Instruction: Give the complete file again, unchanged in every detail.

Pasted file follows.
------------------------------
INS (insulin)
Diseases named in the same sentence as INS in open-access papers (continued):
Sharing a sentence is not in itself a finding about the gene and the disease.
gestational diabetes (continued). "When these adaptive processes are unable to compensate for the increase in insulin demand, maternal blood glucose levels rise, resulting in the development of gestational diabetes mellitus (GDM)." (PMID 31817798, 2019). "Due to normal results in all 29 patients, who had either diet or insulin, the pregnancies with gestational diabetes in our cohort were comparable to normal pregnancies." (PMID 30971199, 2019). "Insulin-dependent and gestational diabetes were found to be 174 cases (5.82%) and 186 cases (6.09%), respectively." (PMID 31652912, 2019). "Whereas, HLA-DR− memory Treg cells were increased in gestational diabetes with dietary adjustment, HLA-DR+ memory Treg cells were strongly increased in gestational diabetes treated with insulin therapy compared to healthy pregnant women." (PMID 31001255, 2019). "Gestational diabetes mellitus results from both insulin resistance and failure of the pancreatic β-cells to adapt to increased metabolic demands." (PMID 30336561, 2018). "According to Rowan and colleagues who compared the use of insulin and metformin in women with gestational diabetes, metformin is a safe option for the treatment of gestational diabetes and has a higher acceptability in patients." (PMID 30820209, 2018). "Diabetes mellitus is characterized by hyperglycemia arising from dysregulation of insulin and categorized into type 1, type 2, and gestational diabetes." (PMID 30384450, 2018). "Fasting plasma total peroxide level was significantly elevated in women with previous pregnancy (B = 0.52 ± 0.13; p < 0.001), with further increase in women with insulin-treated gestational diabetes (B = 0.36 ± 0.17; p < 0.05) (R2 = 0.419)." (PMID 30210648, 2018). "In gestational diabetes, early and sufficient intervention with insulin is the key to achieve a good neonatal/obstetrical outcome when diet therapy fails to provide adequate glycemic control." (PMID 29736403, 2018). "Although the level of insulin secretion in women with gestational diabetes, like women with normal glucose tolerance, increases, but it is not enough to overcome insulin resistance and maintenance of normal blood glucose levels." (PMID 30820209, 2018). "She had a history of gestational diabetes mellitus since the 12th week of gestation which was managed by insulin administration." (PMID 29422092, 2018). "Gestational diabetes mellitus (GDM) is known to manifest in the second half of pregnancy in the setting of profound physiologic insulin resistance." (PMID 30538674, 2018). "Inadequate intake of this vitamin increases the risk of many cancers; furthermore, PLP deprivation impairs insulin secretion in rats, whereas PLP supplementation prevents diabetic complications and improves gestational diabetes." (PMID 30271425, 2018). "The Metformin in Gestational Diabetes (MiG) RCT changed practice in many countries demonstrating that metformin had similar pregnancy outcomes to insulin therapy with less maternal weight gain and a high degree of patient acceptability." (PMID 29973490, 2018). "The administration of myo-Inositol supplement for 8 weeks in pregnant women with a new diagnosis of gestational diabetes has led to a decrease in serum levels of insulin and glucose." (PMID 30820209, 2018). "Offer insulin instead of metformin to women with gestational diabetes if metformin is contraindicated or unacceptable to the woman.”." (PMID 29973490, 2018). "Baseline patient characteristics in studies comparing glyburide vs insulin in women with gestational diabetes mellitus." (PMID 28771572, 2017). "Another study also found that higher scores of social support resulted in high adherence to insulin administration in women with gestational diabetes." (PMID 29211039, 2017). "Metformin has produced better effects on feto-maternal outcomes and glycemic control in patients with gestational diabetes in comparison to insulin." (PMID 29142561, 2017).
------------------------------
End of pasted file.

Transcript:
INS (insulin)
Diseases named in the same sentence as INS in open-access papers (continued):
Sharing a sentence is not in itself a finding about the gene and the disease.
gestational diabetes (continued). "When these adaptive processes are unable to compensate for the increase in insulin demand, maternal blood glucose levels rise, resulting in the development of gestational diabetes mellitus (GDM)." (PMID 31817798, 2019). "Due to normal results in all 29 patients, who had either diet or insulin, the pregnancies with gestational diabetes in our cohort were comparable to normal pregnancies." (PMID 30971199, 2019). "Insulin-dependent and gestational diabetes were found to be 174 cases (5.82%) and 186 cases (6.09%), respectively." (PMID 31652912, 2019). "Whereas, HLA-DR− memory Treg cells were increased in gestational diabetes with dietary adjustment, HLA-DR+ memory Treg cells were strongly increased in gestational diabetes treated with insulin therapy compared to healthy pregnant women." (PMID 31001255, 2019). "Gestational diabetes mellitus results from both insulin resistance and failure of the pancreatic β-cells to adapt to increased metabolic demands." (PMID 30336561, 2018). "According to Rowan and colleagues who compared the use of insulin and metformin in women with gestational diabetes, metformin is a safe option for the treatment of gestational diabetes and has a higher acceptability in patients." (PMID 30820209, 2018). "Diabetes mellitus is characterized by hyperglycemia arising from dysregulation of insulin and categorized into type 1, type 2, and gestational diabetes." (PMID 30384450, 2018). "Fasting plasma total peroxide level was significantly elevated in women with previous pregnancy (B = 0.52 ± 0.13; p < 0.001), with further increase in women with insulin-treated gestational diabetes (B = 0.36 ± 0.17; p < 0.05) (R2 = 0.419)." (PMID 30210648, 2018). "In gestational diabetes, early and sufficient intervention with insulin is the key to achieve a good neonatal/obstetrical outcome when diet therapy fails to provide adequate glycemic control." (PMID 29736403, 2018). "Although the level of insulin secretion in women with gestational diabetes, like women with normal glucose tolerance, increases, but it is not enough to overcome insulin resistance and maintenance of normal blood glucose levels." (PMID 30820209, 2018). "She had a history of gestational diabetes mellitus since the 12th week of gestation which was managed by insulin administration." (PMID 29422092, 2018). "Gestational diabetes mellitus (GDM) is known to manifest in the second half of pregnancy in the setting of profound physiologic insulin resistance." (PMID 30538674, 2018). "Inadequate intake of this vitamin increases the risk of many cancers; furthermore, PLP deprivation impairs insulin secretion in rats, whereas PLP supplementation prevents diabetic complications and improves gestational diabetes." (PMID 30271425, 2018). "The Metformin in Gestational Diabetes (MiG) RCT changed practice in many countries demonstrating that metformin had similar pregnancy outcomes to insulin therapy with less maternal weight gain and a high degree of patient acceptability." (PMID 29973490, 2018). "The administration of myo-Inositol supplement for 8 weeks in pregnant women with a new diagnosis of gestational diabetes has led to a decrease in serum levels of insulin and glucose." (PMID 30820209, 2018). "Offer insulin instead of metformin to women with gestational diabetes if metformin is contraindicated or unacceptable to the woman.”." (PMID 29973490, 2018). "Baseline patient characteristics in studies comparing glyburide vs insulin in women with gestational diabetes mellitus." (PMID 28771572, 2017). "Another study also found that higher scores of social support resulted in high adherence to insulin administration in women with gestational diabetes." (PMID 29211039, 2017). "Metformin has produced better effects on feto-maternal outcomes and glycemic control in patients with gestational diabetes in comparison to insulin." (PMID 29142561, 2017).